Amaral, Tarsila do (1886–1973)

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Amaral, Tarsila do (1886–1973)

Tarsila do Amaral (b. 1 September 1886; d. 17 January 1973), Paulista artist and salon leader whose paintings, sculpture, drawings, engravings, and illustrations helped to define, inspire, and stimulate the Brazilian modernist movement, especially the Pau Brasil (Brazilwood) and Antropófagia (Cannibals) avant-garde submovements. Her works are known for their cubist forms, Brazilian colors and themes. A negra, a caipirinha, Abaporu, Floresta, Antropófagia, and other works were shown at galleries and museums in Paris, London, Argentina, Chile, and Brazil from 1922 until 1970. Amaral also wrote poems and articles and illustrated books and periodicals. Other writers and composers dedicated works to her, and she was the subject of a film, books, articles, and interviews.

Amaral grew up on the family fazenda and attended colégios in Santana, São Paulo, and Barcelona. After her 1906 marriage to André Teixeira Pinto, she settled in São Paulo, where she studied sculpture with Zadig and Mantovani, and design and painting with Pedro Alexandrino and Georg Fischer Elpons. In Paris in the early 1920s Amaral attended the Académie Julian and studied at the studios of Émile Renard, Pedro Alexandrino, André Lhote, Albert Gleizes, and Fernand Léger.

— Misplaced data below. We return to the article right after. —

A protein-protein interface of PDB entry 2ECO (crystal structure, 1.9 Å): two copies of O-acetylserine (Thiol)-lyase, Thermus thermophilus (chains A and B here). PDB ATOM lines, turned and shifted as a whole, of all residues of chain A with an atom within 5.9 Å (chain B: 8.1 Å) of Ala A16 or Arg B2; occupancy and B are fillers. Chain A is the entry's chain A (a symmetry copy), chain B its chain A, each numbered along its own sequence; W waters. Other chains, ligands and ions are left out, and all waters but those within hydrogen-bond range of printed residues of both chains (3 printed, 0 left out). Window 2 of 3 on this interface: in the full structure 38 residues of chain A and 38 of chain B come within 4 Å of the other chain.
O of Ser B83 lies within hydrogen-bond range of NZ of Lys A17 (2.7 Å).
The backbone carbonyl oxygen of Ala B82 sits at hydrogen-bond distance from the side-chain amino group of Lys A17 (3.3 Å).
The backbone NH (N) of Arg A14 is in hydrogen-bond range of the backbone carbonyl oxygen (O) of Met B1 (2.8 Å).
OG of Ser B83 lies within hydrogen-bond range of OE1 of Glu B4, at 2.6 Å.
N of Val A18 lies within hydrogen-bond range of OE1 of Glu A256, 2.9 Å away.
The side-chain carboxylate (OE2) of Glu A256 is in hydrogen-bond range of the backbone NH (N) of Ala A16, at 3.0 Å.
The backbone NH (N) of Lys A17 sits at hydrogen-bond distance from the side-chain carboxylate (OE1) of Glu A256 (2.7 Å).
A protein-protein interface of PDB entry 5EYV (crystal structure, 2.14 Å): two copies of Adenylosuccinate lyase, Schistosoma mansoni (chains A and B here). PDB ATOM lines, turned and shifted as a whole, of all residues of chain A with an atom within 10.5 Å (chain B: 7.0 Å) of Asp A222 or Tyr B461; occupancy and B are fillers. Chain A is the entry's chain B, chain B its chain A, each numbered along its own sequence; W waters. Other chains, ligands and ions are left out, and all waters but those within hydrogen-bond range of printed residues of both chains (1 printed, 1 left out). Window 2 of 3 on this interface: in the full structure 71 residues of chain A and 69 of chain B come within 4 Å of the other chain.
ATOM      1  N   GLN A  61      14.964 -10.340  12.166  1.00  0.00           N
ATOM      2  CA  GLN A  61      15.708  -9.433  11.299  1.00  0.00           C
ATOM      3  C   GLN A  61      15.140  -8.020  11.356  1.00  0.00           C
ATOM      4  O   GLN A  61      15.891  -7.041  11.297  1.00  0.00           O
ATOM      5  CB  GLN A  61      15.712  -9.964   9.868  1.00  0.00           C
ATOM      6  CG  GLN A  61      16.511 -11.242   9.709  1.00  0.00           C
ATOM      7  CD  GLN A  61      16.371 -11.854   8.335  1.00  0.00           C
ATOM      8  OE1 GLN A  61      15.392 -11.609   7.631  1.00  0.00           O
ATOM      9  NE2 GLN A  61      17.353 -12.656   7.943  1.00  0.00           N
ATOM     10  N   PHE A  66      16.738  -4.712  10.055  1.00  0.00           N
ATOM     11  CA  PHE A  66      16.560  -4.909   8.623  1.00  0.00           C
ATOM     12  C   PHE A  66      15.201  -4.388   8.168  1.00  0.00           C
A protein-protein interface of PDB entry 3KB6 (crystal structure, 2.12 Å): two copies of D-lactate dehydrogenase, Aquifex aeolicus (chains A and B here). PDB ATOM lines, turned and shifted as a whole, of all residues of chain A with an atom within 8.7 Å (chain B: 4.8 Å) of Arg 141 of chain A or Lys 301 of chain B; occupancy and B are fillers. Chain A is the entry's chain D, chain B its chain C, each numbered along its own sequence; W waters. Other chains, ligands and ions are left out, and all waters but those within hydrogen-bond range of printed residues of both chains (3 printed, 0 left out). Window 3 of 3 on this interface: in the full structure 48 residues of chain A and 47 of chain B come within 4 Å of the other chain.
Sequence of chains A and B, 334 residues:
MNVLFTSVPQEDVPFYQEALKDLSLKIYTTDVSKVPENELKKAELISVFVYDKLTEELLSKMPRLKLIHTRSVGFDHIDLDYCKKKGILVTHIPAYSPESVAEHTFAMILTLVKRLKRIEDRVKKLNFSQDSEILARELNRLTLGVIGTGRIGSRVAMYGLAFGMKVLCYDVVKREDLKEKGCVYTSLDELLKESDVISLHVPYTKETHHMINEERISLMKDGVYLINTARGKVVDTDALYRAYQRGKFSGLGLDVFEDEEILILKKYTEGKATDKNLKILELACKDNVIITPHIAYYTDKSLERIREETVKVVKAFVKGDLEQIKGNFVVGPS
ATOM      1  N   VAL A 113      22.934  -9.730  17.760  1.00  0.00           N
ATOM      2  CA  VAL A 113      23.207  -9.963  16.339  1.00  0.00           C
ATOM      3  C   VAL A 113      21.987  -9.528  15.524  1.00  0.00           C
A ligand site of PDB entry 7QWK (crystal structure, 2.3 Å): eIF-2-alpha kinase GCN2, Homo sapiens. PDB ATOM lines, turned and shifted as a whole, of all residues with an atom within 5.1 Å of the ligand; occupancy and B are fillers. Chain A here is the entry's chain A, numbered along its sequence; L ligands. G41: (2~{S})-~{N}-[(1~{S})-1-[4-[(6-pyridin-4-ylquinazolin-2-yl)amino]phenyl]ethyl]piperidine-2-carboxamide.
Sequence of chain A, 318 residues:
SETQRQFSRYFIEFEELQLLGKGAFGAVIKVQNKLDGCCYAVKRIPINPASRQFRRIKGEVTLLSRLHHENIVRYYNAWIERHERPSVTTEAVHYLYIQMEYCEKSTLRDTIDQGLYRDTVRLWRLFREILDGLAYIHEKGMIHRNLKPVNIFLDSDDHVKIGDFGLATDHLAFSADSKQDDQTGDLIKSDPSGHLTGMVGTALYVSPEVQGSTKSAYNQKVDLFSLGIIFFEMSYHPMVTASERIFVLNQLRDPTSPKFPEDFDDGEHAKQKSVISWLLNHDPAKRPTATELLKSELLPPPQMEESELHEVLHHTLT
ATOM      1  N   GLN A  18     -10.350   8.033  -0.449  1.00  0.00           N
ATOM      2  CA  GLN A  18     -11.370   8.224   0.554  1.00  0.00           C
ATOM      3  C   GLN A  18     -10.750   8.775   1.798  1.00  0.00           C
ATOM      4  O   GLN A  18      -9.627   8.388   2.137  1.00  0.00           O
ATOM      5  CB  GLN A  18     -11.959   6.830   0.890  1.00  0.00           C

She joined the "Grupo dos Cinco" (with Anita Malfatti, Mário de Andrade, Oswaldo de Andrade, and Menotti del Picchia) in 1922. With other Brazilians, including Lucília Guimarães Villa-Lobos, Heitor Villa-Lobos, Victor Brecheret, and Emiliano Di Calvalcanti, Amaral traveled annually between Europe and Brazil until 1928. In 1930 she briefly became diretora-conservadora of the Pinacoteca do Estado (State Painting Museum) in São Paulo. In 1931 she exhibited at the Moscow Museum of Modern Western Art, which bought one of her works (O pescador). Recognized by retrospective exhibits in Rio (1933, 1969), São Paulo (1950–1951, 1969), and Belo Horizonte (1970), Amaral's work is widely reflected in the literature on Latin American art and culture.

See alsoArt: The Twentieth Century.


Marta Rossetti Batista, Brasil. Vol. 1, Tempo Modernista—1917/29: Documentacão (1972).

Aracy A. Amaral, Tarsila—Sua Obra e Seu Tempo, 2 vols. (1975).

Mary Lombardi, "Women in the Modern Art Movement in Brazil: Salon Leaders, Artists, and Musicians, 1917–1930" (Ph.D. diss., University of California at Los Angeles, 1977).

Additional Bibliography

Amaral, Aracy A., compiler. Correspondência Mario de Andrade & Tarsila do Amaral. São Paulo: Instituto de Estudos Brasileiros, Editora da Universidade de São Paulo, 1999.

Damian, Carol. "Tarsila do Amaral: Art and Environmental Concerns of a Brazilian Modernist." Woman's Art Journal 20 (Spring, 1999): 3-7.

Gotlib, Nádia Battella. Tarsila do Amaral: A modernista. São Paulo: Editora SENAC, 1998.

Justino, Maria José. O banquete canibal: A modernidade em Tarsila do Amaral (1886–1973) = The Cannibal Feast: Modernity in Tarsila do Amaral. Paraná: Editora UFPR, 2002.

Miceli, Sergio. Nacional estrangeiro: História social e cultural do modernismo artístico em São Paulo. São Paulo: Companhia das Letras, 2003.

                                Mary Luciana Lombardi